‘Ecotourism’ isn’t a particularly sexy term – shabby huts, cold showers and middle-aged couples in sandals is what normally springs to mind. However, I’ve dedicated the whole of 2015 to encouraging more ecotourists (or ecoadventurers, as I’m trying to rebrand us) because wildlife-watching can be a world away from sitting in a hide with binoculars and I believe it’s the best tool we have to protect endangered animals.
My mission for 2015 is to write about and photograph 12 wildlife hotspots in the 12 months of this year. So far I have shared the water with an anaconda, rock climbed with marmosets, snorkelled with manatees and turtles, set camera traps for tigers, swam with whale sharks, cuddled a sea lion, got a little too close to a Komodo dragon, watched a baby gorilla feeding, and stroked a grey whale.
The aim is to inspire one million holidaymakers to do more with their precious time off work – and I promise that these destinations hold more riches than sunbathing in a 5-star, all-inclusive resort.
In fact, this was the very sentiment that David Attenborough recently suggested to Barak Obama as the single best way to solve all of the planet’s biggest environmental problems. No film, photo, poem or book can recreate the sensation of being with wild animals. We are reminded that we too are just animals and that commonality is what binds us. There is no conservation tool more powerful than a person who has bathed in this feeling.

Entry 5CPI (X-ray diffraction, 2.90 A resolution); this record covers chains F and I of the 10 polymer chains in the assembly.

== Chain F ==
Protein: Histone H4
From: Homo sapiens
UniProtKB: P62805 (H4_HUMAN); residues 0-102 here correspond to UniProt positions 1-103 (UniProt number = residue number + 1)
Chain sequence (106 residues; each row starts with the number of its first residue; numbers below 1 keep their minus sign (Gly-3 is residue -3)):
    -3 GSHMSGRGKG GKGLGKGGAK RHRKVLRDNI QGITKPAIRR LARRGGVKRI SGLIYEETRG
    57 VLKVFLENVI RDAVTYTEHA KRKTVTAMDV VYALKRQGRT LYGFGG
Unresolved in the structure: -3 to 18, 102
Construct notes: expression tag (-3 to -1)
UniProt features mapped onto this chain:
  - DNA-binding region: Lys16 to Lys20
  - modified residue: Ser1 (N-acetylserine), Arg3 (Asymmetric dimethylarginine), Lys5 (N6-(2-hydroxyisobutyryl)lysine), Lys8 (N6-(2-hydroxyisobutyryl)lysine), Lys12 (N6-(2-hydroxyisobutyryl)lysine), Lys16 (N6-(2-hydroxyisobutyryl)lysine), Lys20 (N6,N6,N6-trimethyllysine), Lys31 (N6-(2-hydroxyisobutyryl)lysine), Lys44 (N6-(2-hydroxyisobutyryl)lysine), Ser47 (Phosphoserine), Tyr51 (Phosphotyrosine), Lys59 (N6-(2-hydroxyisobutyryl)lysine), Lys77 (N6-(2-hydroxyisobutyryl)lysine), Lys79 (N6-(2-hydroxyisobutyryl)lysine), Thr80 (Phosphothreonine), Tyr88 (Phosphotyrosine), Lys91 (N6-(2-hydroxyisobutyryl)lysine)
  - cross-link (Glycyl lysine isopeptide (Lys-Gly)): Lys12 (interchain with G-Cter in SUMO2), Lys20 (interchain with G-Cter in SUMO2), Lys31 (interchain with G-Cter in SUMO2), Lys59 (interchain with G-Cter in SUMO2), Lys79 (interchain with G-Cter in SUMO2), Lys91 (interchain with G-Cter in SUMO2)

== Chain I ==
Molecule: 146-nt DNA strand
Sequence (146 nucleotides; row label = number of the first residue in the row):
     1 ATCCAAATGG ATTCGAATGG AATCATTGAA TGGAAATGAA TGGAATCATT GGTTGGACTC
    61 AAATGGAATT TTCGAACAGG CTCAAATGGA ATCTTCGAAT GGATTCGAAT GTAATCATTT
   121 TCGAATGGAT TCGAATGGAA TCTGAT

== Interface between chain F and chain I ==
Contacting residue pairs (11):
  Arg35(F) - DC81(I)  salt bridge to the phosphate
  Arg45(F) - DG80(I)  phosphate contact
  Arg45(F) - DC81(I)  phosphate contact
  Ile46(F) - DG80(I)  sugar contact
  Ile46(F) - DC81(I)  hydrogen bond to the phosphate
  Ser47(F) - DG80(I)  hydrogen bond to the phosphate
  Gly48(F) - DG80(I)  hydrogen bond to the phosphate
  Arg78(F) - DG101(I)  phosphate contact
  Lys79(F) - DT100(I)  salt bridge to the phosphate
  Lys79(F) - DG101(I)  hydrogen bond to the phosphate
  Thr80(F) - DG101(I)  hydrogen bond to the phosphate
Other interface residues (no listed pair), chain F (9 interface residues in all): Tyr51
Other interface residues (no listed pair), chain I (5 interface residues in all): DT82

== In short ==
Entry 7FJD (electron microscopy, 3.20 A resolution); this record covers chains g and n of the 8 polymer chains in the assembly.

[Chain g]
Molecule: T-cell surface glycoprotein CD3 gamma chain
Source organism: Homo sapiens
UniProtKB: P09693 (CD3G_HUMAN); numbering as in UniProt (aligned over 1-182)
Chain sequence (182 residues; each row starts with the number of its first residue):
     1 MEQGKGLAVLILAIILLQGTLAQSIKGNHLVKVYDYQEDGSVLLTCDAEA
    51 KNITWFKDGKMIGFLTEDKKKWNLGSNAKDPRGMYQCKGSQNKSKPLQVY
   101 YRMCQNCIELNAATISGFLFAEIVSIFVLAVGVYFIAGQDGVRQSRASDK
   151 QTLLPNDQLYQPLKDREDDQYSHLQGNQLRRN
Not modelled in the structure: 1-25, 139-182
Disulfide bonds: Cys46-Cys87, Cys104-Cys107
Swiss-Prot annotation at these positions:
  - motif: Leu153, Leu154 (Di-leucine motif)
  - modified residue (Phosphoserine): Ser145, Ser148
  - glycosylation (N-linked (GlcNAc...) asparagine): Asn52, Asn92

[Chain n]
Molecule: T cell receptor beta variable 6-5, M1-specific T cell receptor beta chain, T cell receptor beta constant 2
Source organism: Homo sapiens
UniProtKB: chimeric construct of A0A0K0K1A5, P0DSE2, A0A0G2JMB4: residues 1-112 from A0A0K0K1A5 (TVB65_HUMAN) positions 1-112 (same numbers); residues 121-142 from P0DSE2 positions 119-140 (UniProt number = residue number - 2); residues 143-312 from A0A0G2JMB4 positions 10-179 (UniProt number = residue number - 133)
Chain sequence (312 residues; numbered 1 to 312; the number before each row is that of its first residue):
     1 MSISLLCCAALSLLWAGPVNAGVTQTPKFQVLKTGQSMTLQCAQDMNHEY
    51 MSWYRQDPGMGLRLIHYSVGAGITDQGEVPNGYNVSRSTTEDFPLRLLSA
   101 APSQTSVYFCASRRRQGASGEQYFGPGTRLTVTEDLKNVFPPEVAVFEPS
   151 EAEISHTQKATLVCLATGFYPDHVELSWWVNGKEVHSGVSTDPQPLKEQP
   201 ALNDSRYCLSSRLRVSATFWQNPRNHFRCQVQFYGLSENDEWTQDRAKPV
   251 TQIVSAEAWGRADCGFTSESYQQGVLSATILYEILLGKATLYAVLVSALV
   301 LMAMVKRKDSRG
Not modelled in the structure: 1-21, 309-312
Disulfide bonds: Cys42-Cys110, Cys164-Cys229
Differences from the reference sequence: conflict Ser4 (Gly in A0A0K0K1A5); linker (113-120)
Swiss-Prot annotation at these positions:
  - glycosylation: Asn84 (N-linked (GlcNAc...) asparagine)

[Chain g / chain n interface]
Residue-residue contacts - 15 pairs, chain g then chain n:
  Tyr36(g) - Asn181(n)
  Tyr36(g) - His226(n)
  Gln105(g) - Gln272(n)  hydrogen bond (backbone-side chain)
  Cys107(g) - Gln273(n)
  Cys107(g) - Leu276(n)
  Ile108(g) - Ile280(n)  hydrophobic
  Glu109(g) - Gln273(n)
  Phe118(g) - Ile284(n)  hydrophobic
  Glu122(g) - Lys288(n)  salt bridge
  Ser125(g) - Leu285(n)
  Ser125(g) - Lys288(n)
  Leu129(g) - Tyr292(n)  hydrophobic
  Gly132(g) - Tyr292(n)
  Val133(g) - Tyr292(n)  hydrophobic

From a less emotional angle, the hard earned cash that you spend on your wildlife holiday makes these animals worth more alive than dead. Ecotourism can also provide employment for local people and adds a real value to areas of outstanding natural beauty.
Yes, travelling itself has consequences for our planet, but people have and will always travel. My aim is to simply re-imagine the pleasures that you can experience from a trip – less about eating, drinking and sunbathing – and more about exploring, learning and observing. I guarantee that if you try an ecoadventure, you’ll have something more meaningful to say when you’re asked ‘How was your holiday?’
This article was originally published on Virgin.com